# Newton’s Three Laws of Motion Physics We’ll discuss the following in this lesson: Newton’s First Law Newton’s Second Law Newton’s Third Law.

## Presentation on theme: "Newton’s Three Laws of Motion Physics We’ll discuss the following in this lesson: Newton’s First Law Newton’s Second Law Newton’s Third Law."— Presentation transcript:

Newton’s Three Laws of Motion Physics We’ll discuss the following in this lesson: Newton’s First Law Newton’s Second Law Newton’s Third Law

Inertia The INERTIA of an object is its resistance to CHANGE in motion. In other words, inertia is sluggishness.

Inertia Galileo is given credit for first coming up with the concept of inertia. Galileo identified inertia by performing experiments with inclined planes.

Mass MASS is the measure of inertia or the measure of how much matter an object contains. Quite often, the words “mass” and “inertia” are used interchangeably.

Abbreviation for Mass Mass is abbreviated m.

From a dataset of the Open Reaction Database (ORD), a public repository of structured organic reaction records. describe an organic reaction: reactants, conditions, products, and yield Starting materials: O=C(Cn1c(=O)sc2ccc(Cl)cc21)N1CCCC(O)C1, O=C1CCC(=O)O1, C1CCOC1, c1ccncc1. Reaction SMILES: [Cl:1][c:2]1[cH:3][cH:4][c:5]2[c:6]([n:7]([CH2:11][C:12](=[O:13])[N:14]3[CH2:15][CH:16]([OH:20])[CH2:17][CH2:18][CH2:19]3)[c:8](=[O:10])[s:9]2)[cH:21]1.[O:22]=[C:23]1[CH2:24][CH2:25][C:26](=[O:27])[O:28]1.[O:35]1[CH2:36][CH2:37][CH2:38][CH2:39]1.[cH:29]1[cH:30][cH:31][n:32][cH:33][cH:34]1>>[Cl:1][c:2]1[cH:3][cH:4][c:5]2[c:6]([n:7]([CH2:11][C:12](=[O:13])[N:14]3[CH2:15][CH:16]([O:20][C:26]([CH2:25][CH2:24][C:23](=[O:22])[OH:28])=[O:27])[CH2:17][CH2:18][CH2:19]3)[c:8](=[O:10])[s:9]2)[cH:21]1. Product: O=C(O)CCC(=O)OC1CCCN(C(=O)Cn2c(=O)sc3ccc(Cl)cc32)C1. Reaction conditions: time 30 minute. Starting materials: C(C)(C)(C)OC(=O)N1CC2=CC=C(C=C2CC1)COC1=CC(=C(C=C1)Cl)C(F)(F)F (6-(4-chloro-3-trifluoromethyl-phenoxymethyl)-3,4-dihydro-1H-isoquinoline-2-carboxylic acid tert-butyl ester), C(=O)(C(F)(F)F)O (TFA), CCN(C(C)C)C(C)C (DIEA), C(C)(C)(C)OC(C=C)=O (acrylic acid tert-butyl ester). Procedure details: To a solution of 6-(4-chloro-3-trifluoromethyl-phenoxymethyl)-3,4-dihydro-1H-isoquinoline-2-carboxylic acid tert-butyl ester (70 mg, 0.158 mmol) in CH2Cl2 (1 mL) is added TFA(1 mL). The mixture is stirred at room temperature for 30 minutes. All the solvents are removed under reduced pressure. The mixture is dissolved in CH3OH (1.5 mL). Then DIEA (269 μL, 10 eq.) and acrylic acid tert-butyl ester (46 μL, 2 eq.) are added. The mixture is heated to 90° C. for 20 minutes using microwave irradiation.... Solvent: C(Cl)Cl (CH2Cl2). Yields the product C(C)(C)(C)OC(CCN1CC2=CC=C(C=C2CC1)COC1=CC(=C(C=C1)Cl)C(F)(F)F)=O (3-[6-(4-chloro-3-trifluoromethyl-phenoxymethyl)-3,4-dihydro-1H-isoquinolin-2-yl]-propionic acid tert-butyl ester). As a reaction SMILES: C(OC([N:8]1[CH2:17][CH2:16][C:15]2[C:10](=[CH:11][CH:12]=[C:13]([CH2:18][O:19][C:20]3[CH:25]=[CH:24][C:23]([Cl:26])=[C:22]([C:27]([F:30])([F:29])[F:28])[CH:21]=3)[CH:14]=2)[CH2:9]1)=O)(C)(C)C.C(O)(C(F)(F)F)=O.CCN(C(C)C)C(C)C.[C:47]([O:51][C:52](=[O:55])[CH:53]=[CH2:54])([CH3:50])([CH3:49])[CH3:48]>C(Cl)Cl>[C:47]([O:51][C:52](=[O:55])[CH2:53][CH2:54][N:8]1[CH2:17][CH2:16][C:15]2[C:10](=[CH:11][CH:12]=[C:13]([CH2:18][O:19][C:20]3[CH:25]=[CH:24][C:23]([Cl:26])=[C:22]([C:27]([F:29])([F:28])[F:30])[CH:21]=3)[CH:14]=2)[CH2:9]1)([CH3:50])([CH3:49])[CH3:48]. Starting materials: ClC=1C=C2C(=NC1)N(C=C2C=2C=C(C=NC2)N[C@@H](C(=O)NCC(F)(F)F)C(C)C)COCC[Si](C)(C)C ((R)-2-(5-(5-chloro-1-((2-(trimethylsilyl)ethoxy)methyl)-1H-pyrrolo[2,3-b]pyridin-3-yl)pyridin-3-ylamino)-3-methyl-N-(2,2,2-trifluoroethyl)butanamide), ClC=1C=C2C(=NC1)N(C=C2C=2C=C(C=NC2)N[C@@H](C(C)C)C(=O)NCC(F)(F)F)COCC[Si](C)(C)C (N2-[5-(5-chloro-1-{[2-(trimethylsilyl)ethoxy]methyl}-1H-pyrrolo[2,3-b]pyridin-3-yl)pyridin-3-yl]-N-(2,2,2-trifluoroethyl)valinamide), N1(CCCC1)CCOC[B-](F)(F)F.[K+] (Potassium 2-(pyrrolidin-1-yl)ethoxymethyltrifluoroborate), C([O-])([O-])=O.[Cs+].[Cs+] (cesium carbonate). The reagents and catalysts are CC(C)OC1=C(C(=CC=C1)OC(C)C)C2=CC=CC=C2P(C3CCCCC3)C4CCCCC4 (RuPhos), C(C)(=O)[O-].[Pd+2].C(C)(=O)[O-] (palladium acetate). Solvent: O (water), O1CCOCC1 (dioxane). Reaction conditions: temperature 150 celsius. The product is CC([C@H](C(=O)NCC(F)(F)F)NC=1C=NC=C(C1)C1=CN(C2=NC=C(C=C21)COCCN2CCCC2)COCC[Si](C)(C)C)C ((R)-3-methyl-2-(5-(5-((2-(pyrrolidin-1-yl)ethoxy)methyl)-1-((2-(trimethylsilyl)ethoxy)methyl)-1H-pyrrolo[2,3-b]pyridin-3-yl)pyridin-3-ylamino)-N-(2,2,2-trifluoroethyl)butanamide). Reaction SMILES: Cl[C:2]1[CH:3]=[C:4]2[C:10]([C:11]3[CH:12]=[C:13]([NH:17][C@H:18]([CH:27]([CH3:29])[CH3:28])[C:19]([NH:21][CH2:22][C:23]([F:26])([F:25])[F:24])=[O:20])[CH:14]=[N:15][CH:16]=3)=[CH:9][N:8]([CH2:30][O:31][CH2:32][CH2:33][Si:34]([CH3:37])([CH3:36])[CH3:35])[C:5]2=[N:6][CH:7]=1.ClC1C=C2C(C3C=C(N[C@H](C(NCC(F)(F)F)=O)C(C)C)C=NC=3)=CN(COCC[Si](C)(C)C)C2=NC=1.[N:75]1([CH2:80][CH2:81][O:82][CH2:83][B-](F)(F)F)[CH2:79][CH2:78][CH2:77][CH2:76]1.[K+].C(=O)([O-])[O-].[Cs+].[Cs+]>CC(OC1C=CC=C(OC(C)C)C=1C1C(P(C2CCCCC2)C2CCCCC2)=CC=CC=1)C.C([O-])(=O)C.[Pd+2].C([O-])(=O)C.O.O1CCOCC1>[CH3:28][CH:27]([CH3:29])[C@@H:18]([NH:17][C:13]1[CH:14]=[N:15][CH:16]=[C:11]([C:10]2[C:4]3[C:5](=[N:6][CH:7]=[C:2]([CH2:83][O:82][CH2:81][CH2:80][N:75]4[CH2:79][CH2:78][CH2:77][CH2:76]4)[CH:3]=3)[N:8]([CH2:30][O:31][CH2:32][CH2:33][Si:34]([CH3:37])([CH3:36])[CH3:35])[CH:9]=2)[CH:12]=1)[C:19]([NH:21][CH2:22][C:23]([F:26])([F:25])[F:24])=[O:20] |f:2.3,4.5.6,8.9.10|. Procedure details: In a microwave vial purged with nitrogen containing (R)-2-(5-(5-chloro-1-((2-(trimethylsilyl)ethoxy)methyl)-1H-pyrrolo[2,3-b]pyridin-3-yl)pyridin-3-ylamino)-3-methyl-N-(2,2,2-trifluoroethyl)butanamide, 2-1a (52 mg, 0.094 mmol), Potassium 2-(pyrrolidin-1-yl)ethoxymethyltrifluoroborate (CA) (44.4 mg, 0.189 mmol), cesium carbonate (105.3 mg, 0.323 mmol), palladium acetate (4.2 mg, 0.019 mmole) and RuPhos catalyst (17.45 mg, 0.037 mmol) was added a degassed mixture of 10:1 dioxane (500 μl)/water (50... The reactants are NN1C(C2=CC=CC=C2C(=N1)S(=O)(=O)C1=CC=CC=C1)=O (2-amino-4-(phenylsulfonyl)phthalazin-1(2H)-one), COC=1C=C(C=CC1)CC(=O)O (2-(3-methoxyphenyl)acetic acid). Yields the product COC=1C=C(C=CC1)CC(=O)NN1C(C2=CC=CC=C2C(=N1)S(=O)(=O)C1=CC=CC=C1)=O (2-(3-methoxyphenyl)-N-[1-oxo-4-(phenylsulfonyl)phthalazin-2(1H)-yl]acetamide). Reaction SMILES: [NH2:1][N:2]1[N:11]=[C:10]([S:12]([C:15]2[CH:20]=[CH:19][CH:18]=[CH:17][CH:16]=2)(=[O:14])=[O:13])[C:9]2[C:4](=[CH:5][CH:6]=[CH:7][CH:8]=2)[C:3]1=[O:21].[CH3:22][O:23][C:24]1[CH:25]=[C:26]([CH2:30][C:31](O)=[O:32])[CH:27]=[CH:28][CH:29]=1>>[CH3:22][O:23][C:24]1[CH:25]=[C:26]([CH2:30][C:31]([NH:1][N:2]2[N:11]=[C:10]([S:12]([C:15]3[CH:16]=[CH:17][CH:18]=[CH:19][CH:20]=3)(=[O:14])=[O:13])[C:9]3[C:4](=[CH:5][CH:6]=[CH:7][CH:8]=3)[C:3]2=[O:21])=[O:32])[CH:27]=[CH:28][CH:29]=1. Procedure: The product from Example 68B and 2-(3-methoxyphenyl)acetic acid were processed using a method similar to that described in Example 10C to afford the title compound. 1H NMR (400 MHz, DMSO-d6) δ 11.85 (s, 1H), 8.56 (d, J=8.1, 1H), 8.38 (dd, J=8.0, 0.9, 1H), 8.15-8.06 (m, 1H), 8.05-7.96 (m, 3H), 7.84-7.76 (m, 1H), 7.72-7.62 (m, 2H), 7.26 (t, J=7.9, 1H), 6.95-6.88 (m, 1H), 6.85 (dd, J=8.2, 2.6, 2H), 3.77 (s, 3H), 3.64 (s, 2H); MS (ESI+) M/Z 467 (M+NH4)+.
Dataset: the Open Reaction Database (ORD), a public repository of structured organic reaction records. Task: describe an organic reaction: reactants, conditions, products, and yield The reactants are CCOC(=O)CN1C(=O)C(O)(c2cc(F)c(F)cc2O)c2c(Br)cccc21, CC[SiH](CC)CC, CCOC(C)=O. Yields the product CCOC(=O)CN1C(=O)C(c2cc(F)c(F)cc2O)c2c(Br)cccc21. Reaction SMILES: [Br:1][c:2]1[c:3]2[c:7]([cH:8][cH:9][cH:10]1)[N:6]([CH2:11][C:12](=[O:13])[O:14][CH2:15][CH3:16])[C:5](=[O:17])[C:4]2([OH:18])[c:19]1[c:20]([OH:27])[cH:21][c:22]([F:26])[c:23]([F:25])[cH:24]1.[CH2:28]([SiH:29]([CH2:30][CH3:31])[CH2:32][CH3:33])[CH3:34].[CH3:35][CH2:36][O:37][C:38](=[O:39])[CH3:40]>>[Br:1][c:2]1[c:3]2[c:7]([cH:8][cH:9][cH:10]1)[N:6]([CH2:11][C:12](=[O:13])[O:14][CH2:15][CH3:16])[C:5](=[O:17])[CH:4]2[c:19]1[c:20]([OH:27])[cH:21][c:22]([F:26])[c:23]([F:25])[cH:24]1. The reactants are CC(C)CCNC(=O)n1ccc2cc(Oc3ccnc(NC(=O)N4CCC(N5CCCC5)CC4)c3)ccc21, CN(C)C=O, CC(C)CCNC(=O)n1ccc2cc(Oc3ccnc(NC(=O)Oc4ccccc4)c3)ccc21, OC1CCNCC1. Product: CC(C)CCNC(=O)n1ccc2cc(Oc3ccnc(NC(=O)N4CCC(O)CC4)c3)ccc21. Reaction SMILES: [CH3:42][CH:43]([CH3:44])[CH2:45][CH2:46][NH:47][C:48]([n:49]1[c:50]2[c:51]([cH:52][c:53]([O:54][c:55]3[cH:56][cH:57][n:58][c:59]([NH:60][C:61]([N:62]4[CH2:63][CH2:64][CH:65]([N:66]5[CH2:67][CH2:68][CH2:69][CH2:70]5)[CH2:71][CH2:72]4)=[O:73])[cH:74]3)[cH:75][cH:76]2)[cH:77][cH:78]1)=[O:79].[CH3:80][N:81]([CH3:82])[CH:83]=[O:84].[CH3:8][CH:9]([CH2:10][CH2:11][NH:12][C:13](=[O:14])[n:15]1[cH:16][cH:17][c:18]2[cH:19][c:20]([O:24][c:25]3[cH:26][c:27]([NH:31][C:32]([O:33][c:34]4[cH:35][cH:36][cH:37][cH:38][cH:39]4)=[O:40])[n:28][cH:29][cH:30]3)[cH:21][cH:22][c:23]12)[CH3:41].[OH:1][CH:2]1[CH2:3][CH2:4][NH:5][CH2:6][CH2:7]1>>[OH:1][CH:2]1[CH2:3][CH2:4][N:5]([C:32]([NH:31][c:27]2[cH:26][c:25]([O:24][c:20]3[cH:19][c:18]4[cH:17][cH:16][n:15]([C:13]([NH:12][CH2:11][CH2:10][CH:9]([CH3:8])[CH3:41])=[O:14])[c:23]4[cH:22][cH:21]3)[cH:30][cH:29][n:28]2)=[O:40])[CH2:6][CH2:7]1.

Mass is a Scalar Quantity Mass is a scalar quantity. In other words, when expressing mass, you only need to include a magnitude and a unit (NO DIRECTION IS NECESSARY).

SI Unit for Mass The SI unit for mass is the kilogram (abbreviated kg). If the web page at the right does not open, click HERE.

Mass An object’s mass is independent of its location. In other words, an object’s mass does not change if it is moved. Your mass is the same on the moon as it is on the earth. If the web page at the right does not open, click HERE.

Newton’s First Law of Motion The sum of The outside forces acting on an object Equals Zero When this happens, an object will NOT accelerate.

Newton’s First Law of Motion Newton’s First Law of Motion says that if zero net (total) outside force acts on an object (or system of objects), that object will not accelerate. Net means “the sum of.”

Newton’s First Law of Motion In other words, if zero net outside force acts on an object, it will do one of two things: 1.it will stay at rest if it is already at rest, or 2.it will keep moving in a straight line at a constant speed if it is already moving. “Moving in a straight line at a constant speed” means the same thing as “moving at a constant velocity.”

Newton’s First Law of Motion Newton’s First Law holds even when forces act on an object. The forces acting on the object just must ADD UP TO ZERO. If the web page at the left does not open, click HERE.